Ever since Pascal Desroches started in his current role as CFO of AT&T over two years ago, the overall Wall Street sentiment has been that the wireless industry “is going to hell in a handbasket.”
Yet every quarter, “this industry continues to grow and you have a really healthy competitive dynamic,” he said during the Bank of America Media, Communications & Entertainment Conference today.
Throughout a series of fireside chats this week, BofA analyst David Barden has been asking executives at wireless carriers about the state of the industry. After some high-flying postpaid phone net additions in 2021 and 2022, there’s a “normalization” occurring. Pandemic-related subsidies have gone away, cable companies are taking a greater share and postpaid phone net adds are coming down. That’s creating anxiety, with some investors waiting for the other shoe to drop.
In Q2 2023, AT&T recorded 326,000 postpaid phone net adds compared with about 813,000 postpaid phone net adds in Q2 2022. Part of the Q2 2023 number reflected the loss of the VA contract, which amounted to about 75,000 fewer postpaid subscribers.
Desroches noted that AT&T was impacted by that decision to “step away” from what it considered an unprofitable contract, but taking that out of the equation, overall, “the industry is growing and we are getting our fair share,” he said. AT&T’s mobility service revenues were up 4.9% in Q2 2023.
It should be noted that T-Mobile has been consistently leading the wireless space with the highest share of gross and net additions each quarter. Verizon has been losing postpaid phone customers in its consumer division.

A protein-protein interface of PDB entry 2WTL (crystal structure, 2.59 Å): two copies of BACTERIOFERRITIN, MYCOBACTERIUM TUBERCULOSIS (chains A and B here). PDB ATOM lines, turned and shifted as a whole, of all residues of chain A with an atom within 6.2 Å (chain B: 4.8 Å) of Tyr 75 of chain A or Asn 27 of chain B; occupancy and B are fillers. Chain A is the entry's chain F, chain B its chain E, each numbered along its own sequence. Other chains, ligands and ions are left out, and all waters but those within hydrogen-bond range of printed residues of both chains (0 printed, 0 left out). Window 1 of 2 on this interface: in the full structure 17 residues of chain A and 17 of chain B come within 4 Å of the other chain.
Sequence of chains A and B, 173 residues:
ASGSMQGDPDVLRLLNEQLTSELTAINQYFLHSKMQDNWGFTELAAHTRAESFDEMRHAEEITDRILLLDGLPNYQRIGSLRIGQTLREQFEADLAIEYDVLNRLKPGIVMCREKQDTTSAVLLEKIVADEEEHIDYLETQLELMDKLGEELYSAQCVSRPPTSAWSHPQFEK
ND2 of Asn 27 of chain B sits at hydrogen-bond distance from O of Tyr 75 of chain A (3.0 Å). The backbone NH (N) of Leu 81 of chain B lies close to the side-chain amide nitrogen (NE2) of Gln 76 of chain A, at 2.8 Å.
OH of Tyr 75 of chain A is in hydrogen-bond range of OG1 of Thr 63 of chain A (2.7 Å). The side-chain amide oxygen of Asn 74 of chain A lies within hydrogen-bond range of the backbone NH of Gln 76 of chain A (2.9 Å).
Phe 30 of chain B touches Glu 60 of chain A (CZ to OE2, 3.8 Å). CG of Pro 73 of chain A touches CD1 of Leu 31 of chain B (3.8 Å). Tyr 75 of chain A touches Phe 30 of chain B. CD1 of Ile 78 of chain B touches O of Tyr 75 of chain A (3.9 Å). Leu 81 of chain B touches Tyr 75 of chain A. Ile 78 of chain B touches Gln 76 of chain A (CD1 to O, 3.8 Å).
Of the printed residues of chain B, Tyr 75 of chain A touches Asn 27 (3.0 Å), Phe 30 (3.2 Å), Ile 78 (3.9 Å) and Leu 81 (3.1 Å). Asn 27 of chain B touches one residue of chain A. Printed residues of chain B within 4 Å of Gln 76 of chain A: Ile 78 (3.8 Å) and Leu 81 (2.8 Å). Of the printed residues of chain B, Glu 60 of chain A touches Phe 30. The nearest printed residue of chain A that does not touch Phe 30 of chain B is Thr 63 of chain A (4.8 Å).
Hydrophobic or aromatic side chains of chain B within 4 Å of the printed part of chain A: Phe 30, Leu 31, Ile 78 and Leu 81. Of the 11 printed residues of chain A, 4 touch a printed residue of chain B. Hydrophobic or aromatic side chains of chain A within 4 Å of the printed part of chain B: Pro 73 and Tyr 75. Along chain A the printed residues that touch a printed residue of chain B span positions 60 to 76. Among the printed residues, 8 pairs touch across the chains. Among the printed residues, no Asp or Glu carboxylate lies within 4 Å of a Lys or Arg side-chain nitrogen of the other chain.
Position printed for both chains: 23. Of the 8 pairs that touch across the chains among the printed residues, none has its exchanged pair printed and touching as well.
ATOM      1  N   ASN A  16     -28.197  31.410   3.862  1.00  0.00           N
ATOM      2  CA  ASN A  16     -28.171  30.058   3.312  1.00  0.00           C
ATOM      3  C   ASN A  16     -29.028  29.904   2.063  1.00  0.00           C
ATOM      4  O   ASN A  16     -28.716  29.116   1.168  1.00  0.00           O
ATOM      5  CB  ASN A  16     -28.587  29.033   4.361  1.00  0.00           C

The rise of cable
As for cable companies gobbling up share, many of those customers can be explained via prepaid-to-postpaid migration and free lines that are being given away, Desroches said.
“Wireless is a discounting mechanism for cable,” he said, adding that most of the lines the cable companies are selling are one or two lines. At AT&T, more than two-thirds of its customer base come with more than two lines. “We are playing a whole different game than they are.”
He acknowledged that cable has grown wireless subscribers the last several years. However, "I look at our porting ratio versus cable. Hasn't moved. So it's not like anything that is happening out there is new. We've been operating in this way largely for the last three years," he said.
While Wall Street seems to judge wireless carriers on one main metric: postpaid phone net adds, other metrics are used to measure the overall health of the business. AT&T has grown service revenues more than anybody in the space, he said.
“I’m trying to disprove … that this is a bad business when all the facts are that it’s a great business and people would die to be in this business and there aren’t a lot of people who could do that,” he said. “There aren’t a lot of companies that can do that … growing revenues, growing earnings, growing cash. Only three players can provide this at scale. I kind of like that business and it’s something - not a lot of businesses have that characteristic.”
Each competitor is taking a different approach to higher prices, but are higher prices going to be a regular part of the business going forward? Desroches noted that wireless is a critical service and operators every year are giving customers more, suggesting that operators should be able to “price up for that.”